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Monday, May 27, 2024
The Observer

Rare Disease Day

Campus lights highlight rare diseases on Leap Day

Word of Life Mural lit green, red, blue

On the last day of February, the University observed Rare Disease Day. A host of events including patient testimonials, research panels and faculty presentations were organized to promote the day and provide a space to encourage further study into rare diseases.

The events were championed by Notre Dame’s Boler-Parseghian Center for Rare and Neglected Diseases. According to the center’s website, the day is observed in order to “raise awareness for rare diseases and improve access to treatment and medical representation for individuals with rare diseases and their families.”

One of the presenters was Dr. Stephanie Ware, chair of Indiana University’s medical and molecular genetics department. Ware later described her specific focus on cardiovascular genetics and the role that they play, among other factors, in identifying rare diseases.

“Many of the patients that we see in genetics have a rare disease and clinical geneticists play a diagnostic and management role in the care of these patients,” Ware said. “I have a specific interest in cardiovascular genetic disorders and in that capacity I see patients with a variety of rare disorders that may involve their heart.”

Many other universities were represented in the events, including Arizona State University, Rush Medical College and the University of Oxford.

On Thursday, a reception for rare disease patients and their families was held in the galleria of Jordan Hall of Science. A collection of dining tables were neatly dressed and a buffet was prepared to welcome incoming guests.

The reception was organized by Barbara Calhoun and Katrina Conrad, who are, respectively, the director and program manager of the Patient Advocacy Initiative on campus. The initiative is primarily responsible for running the minor in science and patient advocacy, which educates students on identifying rare diseases and finding available treatments.

Calhoun later explained some of the major changes which Rare Disease Day has undergone since taking over as director in 2014.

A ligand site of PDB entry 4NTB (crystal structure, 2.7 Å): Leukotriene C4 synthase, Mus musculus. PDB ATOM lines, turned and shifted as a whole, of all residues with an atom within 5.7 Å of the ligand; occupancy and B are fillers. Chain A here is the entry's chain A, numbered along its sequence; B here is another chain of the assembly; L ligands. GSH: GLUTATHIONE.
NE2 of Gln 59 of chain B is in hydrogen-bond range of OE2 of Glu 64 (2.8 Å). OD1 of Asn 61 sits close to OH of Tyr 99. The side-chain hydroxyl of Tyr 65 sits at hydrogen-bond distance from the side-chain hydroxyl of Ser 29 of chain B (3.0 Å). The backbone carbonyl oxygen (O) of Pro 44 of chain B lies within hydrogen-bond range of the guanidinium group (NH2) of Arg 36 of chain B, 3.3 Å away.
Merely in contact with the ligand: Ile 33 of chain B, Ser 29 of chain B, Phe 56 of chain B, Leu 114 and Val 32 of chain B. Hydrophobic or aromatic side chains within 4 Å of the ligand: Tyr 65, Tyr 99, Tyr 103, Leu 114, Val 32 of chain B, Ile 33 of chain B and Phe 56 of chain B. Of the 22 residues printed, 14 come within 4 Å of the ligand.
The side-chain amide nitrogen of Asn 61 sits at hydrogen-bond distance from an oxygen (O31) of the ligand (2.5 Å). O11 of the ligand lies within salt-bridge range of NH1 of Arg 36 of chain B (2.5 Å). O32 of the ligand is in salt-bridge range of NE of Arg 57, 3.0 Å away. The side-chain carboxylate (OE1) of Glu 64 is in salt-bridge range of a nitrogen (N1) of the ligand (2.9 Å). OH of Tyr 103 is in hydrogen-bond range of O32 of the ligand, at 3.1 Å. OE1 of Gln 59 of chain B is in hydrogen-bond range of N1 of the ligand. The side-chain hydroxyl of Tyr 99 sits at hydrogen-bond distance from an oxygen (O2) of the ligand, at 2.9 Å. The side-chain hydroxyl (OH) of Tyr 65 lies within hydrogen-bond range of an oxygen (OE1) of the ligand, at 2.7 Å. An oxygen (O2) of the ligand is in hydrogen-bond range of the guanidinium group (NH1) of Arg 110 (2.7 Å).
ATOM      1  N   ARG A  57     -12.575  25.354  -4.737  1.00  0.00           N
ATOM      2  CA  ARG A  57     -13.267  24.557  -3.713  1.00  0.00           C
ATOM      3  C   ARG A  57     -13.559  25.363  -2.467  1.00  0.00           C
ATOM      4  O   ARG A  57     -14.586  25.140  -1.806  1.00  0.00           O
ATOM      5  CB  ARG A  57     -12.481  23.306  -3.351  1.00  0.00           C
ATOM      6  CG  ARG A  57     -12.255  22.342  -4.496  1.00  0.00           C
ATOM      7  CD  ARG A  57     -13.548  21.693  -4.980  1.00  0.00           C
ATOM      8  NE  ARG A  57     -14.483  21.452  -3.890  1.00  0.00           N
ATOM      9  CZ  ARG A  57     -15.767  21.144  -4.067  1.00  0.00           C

“We have continued to expand this program to include involvement with patient families and students," Calhoun said. “With the start of the minor in science and patient advocacy in 2021, the program has gained momentum. By joining the international community in the Light Up for Rare event, we started lighting up the Word of Life mural last year.”

Near the end of the reception, Calhoun gave a brief speech in order to give thanks to the many people who helped make the event a success and highlight students who participated in the minor or made a difference in rare disease research.

In one case, Calhoun told a story which was relayed to her by a former student while working as an Emergency Medical Technician (EMT).

Calhoun explained that the student had gotten a call from a family who was taking care of a rare disease patient. When EMTs arrived, the parents struggled to explain the nature of their child’s condition to the student.

However, Calhoun said, her student had researched and studied the condition.

“And so she went to the mom and said, ‘I do understand what you're talking about. And I understand some of the complications that occur with this condition and how that could affect the care that we give,’” Calhoun said. "She said she could not express both the pride and excitement she felt when she saw the relief the family members had.”

After the reception, patients, their families and dozens of students made their way to Hesburgh Library. White bags decorated for a specific patient or rare disease were positioned along the reflecting pool in front of Touchdown Jesus. There, the guests participated in a prayer service given by Fr. Peter McCormick.

At sunset, the mural was lit green, red and blue in accordance with #LightUpForRare, a movement to display the colors at 7 p.m. local time around the world in solidarity for rare diseases.